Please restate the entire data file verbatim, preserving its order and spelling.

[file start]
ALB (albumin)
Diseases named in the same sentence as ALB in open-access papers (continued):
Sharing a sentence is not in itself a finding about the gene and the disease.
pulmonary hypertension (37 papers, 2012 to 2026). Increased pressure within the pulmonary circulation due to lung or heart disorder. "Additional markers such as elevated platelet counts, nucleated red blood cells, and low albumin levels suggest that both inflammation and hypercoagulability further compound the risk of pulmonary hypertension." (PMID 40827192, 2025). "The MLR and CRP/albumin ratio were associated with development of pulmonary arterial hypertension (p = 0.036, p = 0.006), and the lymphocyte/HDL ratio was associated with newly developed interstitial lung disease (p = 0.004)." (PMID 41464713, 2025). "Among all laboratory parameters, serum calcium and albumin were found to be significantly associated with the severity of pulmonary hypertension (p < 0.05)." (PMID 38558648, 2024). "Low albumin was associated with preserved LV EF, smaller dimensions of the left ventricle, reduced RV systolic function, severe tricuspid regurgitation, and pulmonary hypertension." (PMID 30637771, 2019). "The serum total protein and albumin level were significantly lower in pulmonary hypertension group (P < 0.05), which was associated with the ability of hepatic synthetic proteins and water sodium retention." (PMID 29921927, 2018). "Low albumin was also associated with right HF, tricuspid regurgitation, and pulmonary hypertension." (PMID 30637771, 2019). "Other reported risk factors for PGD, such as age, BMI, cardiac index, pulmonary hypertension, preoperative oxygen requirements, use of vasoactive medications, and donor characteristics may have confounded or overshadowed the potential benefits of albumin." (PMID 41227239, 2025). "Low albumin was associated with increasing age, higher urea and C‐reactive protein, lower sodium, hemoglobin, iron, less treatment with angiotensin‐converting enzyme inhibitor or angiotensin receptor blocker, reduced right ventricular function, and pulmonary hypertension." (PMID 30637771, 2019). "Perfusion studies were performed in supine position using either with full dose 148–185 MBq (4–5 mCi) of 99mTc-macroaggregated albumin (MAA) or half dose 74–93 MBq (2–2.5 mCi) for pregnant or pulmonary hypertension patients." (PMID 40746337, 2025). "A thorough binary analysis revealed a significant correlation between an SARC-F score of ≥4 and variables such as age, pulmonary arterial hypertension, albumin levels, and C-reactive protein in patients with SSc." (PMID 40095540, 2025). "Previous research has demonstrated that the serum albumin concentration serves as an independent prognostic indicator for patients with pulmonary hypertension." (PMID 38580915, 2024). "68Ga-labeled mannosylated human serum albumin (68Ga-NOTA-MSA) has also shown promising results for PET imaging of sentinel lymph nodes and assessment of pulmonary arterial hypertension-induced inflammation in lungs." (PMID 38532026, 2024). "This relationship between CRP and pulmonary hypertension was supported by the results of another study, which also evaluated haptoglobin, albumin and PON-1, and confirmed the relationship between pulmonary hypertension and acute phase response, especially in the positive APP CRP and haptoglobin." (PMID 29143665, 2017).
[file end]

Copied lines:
ALB (albumin)
Diseases named in the same sentence as ALB in open-access papers (continued):
Sharing a sentence is not in itself a finding about the gene and the disease.
pulmonary hypertension (37 papers, 2012 to 2026). Increased pressure within the pulmonary circulation due to lung or heart disorder. "Additional markers such as elevated platelet counts, nucleated red blood cells, and low albumin levels suggest that both inflammation and hypercoagulability further compound the risk of pulmonary hypertension." (PMID 40827192, 2025). "The MLR and CRP/albumin ratio were associated with development of pulmonary arterial hypertension (p = 0.036, p = 0.006), and the lymphocyte/HDL ratio was associated with newly developed interstitial lung disease (p = 0.004)." (PMID 41464713, 2025). "Among all laboratory parameters, serum calcium and albumin were found to be significantly associated with the severity of pulmonary hypertension (p < 0.05)." (PMID 38558648, 2024). "Low albumin was associated with preserved LV EF, smaller dimensions of the left ventricle, reduced RV systolic function, severe tricuspid regurgitation, and pulmonary hypertension." (PMID 30637771, 2019). "The serum total protein and albumin level were significantly lower in pulmonary hypertension group (P < 0.05), which was associated with the ability of hepatic synthetic proteins and water sodium retention." (PMID 29921927, 2018). "Low albumin was also associated with right HF, tricuspid regurgitation, and pulmonary hypertension." (PMID 30637771, 2019). "Other reported risk factors for PGD, such as age, BMI, cardiac index, pulmonary hypertension, preoperative oxygen requirements, use of vasoactive medications, and donor characteristics may have confounded or overshadowed the potential benefits of albumin." (PMID 41227239, 2025). "Low albumin was associated with increasing age, higher urea and C‐reactive protein, lower sodium, hemoglobin, iron, less treatment with angiotensin‐converting enzyme inhibitor or angiotensin receptor blocker, reduced right ventricular function, and pulmonary hypertension." (PMID 30637771, 2019). "Perfusion studies were performed in supine position using either with full dose 148–185 MBq (4–5 mCi) of 99mTc-macroaggregated albumin (MAA) or half dose 74–93 MBq (2–2.5 mCi) for pregnant or pulmonary hypertension patients." (PMID 40746337, 2025). "A thorough binary analysis revealed a significant correlation between an SARC-F score of ≥4 and variables such as age, pulmonary arterial hypertension, albumin levels, and C-reactive protein in patients with SSc." (PMID 40095540, 2025). "Previous research has demonstrated that the serum albumin concentration serves as an independent prognostic indicator for patients with pulmonary hypertension." (PMID 38580915, 2024). "68Ga-labeled mannosylated human serum albumin (68Ga-NOTA-MSA) has also shown promising results for PET imaging of sentinel lymph nodes and assessment of pulmonary arterial hypertension-induced inflammation in lungs." (PMID 38532026, 2024). "This relationship between CRP and pulmonary hypertension was supported by the results of another study, which also evaluated haptoglobin, albumin and PON-1, and confirmed the relationship between pulmonary hypertension and acute phase response, especially in the positive APP CRP and haptoglobin." (PMID 29143665, 2017).